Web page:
Environmental Management

, Volume 40, Issue 6, pp 853–865

Stakeholder Perceptions of Scientists: Lake Tahoe Environmental Policy from 1984 to 2001

Article

DOI: 10.1007/s00267-007-9005-2

Cite this article as:
Weible, C.M. Environmental Management (2007) 40: 853. doi:10.1007/s00267-007-9005-2

Abstract

What factors explain stakeholders’ perceptions of scientists in environmental politics? Questionnaire data are used to examine stakeholders’ views of scientific experts in the context of Lake Tahoe environmental policy from 1984 to 2001. Stakeholders’ perceptions of scientists have remained the same over time – despite a shift from adversarial to collaborative policymaking and after decades of mounting scientific evidence showing water quality declines. On average, stakeholders perceive scientists with limited influence on Lake Tahoe environmental policy and view them with mixed levels of skepticism. Stakeholders’ evaluation of scientists is best explained by their beliefs about development versus the environment. Stakeholders in favor of more land development express distrust of scientists and negatively evaluate university researchers and consultants. Stakeholders in favor of environmental protection are more likely to trust scientists and positively evaluate university researchers and consultants.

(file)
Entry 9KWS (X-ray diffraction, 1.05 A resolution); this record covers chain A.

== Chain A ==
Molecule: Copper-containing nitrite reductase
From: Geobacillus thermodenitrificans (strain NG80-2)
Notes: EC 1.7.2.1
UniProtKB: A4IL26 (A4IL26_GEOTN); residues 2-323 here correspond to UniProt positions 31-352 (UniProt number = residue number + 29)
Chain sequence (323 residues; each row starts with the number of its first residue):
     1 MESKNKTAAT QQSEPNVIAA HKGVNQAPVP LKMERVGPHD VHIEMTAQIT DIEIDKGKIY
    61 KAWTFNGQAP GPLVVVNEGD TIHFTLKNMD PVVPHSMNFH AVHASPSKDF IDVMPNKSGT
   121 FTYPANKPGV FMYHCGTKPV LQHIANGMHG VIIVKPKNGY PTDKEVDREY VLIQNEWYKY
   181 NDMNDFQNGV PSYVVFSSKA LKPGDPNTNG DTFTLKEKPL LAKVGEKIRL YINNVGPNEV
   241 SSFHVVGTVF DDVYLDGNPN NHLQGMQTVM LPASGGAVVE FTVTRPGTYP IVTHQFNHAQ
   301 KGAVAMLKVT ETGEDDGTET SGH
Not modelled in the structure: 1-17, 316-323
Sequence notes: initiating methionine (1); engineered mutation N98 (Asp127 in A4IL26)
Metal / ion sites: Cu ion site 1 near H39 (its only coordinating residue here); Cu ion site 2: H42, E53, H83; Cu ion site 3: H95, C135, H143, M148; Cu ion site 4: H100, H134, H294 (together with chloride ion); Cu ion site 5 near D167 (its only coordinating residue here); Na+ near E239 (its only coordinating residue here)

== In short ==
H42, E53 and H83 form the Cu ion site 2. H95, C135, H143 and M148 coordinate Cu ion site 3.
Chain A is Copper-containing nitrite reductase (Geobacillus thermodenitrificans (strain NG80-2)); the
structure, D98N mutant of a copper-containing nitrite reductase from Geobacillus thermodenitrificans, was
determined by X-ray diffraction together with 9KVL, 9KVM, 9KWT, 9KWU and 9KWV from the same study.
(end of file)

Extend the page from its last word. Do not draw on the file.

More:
Keywords

Watershed management Environmental policy Collaborative decision making Science Lake Tahoe Water policy 

Copyright information

© Springer Science+Business Media, LLC 2007

Authors and Affiliations

  1. 1.School of Public Policy, Georgia Institute of TechnologyAtlantaUSA

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